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Here's How Chipotle Plans to Save Its Burger Chain

The Tasty Made sign

Chipotle (NYSE: CMG) has struggled at recreating its own success with other fast-casual concepts.

It seems like dozens of companies have been trying to create the Chipotle of whatever niche they operate in. There are countless made-to-order pizza companies using a Chipotle-like assembly line where consumers instruct store personnel to build their order. In addition, there are salad chains, Asian eateries, and pretty much any type food you can imagine trying to duplicate the Mexican chain's model.

Chipotle itself has failed to expand beyond its core brand abandoning its ShopHouse Asian concept. The company does still own the small Pizzeria Locale chain, a company it did not create, and Tasty Made, a potential burger chain with one location. And while the pizza concept has its own problems in a market saturated with made-to-order pizzerias, the burger chain may face an even tougher road.

The Tasty Made sign

Chipotle has struggled to get its burger concept off the ground. Image source: Chipotle.

What's wrong with Tasty Made?

When Chipotle went national it elevated fast food Mexican. Consumers used to Yum! Brands (NYSE: YUM) Taco Bell, were given a product that had fresher, more-recognizable ingredients. Yes, the price was higher, but the quality made it still seem like a value.

The problem for Tasty Made, a concept offering burgers, fries, and shakes is that so many other chains already do that well. If McDonald's was the only competitor then it might be easy to establish a better burger model. The problem is that companies including Five Guys , Shake Shack , BurgerFi, Bobby Flay's Burger Palace, and countless regional chains already own that designation.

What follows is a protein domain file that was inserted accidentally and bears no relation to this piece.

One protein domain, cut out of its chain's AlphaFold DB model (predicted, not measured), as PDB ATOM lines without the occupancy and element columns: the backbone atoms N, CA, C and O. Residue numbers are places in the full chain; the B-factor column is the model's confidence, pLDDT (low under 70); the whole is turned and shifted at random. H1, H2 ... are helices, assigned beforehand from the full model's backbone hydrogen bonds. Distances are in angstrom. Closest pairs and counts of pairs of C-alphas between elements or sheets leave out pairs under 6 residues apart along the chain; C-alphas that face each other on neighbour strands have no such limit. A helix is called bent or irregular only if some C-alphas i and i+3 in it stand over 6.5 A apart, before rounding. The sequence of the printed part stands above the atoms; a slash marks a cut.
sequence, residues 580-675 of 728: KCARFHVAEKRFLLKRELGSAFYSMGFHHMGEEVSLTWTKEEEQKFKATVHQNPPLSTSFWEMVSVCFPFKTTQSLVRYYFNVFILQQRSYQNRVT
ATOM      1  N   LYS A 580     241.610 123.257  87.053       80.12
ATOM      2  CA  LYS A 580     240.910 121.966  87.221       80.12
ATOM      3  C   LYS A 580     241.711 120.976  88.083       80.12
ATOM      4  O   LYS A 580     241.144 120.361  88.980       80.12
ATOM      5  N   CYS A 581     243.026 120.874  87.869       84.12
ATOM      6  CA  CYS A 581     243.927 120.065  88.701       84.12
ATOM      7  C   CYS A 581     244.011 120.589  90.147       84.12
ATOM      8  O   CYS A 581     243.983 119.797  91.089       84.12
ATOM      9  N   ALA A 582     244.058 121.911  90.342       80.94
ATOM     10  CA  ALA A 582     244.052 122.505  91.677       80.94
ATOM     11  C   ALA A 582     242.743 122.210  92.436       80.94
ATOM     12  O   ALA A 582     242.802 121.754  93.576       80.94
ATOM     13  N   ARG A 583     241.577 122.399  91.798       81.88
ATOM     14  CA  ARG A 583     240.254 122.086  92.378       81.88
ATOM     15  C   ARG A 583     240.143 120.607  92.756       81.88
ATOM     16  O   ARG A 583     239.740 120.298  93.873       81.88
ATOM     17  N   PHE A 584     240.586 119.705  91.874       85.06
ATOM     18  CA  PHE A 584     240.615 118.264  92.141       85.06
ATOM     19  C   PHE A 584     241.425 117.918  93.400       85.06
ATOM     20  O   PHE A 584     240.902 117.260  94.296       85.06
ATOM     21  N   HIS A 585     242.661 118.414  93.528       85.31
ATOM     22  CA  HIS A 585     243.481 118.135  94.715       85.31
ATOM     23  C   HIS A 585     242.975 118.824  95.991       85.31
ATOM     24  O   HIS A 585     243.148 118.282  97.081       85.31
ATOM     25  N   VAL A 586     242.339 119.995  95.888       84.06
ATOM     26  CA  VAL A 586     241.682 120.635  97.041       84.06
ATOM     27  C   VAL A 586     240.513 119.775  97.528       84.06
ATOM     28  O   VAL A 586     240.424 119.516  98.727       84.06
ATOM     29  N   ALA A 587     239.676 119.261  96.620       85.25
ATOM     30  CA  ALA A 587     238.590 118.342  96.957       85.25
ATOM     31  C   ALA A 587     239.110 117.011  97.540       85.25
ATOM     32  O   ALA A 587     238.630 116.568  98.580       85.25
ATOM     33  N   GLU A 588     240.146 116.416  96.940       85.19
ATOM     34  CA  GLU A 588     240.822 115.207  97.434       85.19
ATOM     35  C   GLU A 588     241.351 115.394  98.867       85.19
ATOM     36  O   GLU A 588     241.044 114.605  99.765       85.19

To succeed TastyMade had to differentiate itself in the way its parent company did from Taco Bell. It hasn't done that and now Chipotle is bringing in a celebrity chef in to see if he can elevate the brand.

Who is coming to Tasty Made's rescue?

Chipotle has partnered with chef, restaurateur and James Beard-nominated cookbook author Richard Blais to revamp Tasty Made. The celebrity chef, who won Top-Chef All-Stars , owns his own fast-casual chicken concept, Crack Shack. Chipotle CEO Steve Ells believes Blais has the vision to make the Tasty Made brand something special. He said in a press release:

I have long believed that there was an opportunity to make the fast food burger a great burger using better quality ingredients. Richard's expertise is perfect to help us do that. He can apply his compelling vision and entrepreneurial spirit to our work in progress and oversee operations, allowing me to remain focused on continuing to grow and strengthen the Chipotle brand.

Exactly what Blais will do remains undecided, but nothing is off limits. His initial task will be to "revisit the restaurant with a fresh eye, working to perfect the existing menu and expanding options."

Tasty Made currently has only four items on its menu: burgers, fries, shakes, and sodas. The hamburgers are made from fresh, not frozen beef, while the twice-fried french fries are hand-cut in the restaurant.

Can Tasty Made be saved?

The challenge for Blais is that Tasty Made is trying to do something that has already been done. It has no reason to exist beyond being a burger chain owned by Chipotle. The challenge for the celebrity chef -- and it's an enormous one -- is finding a hook that differentiates the concept.

Fresh beef and high-quality ingredients are no longer clear difference makers in the burger space. That's a tribute to the food revolution Chipotle helped start, but it creates a very difficult, if not impossible, path for Tasty Made.

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Daniel B. Kline has no position in any of the stocks mentioned. The Motley Fool owns shares of and recommends Chipotle Mexican Grill. The Motley Fool is short shares of Shake Shack. The Motley Fool has a disclosure policy .

The views and opinions expressed herein are the views and opinions of the author and do not necessarily reflect those of Nasdaq, Inc.


The views and opinions expressed herein are the views and opinions of the author and do not necessarily reflect those of Nasdaq, Inc.

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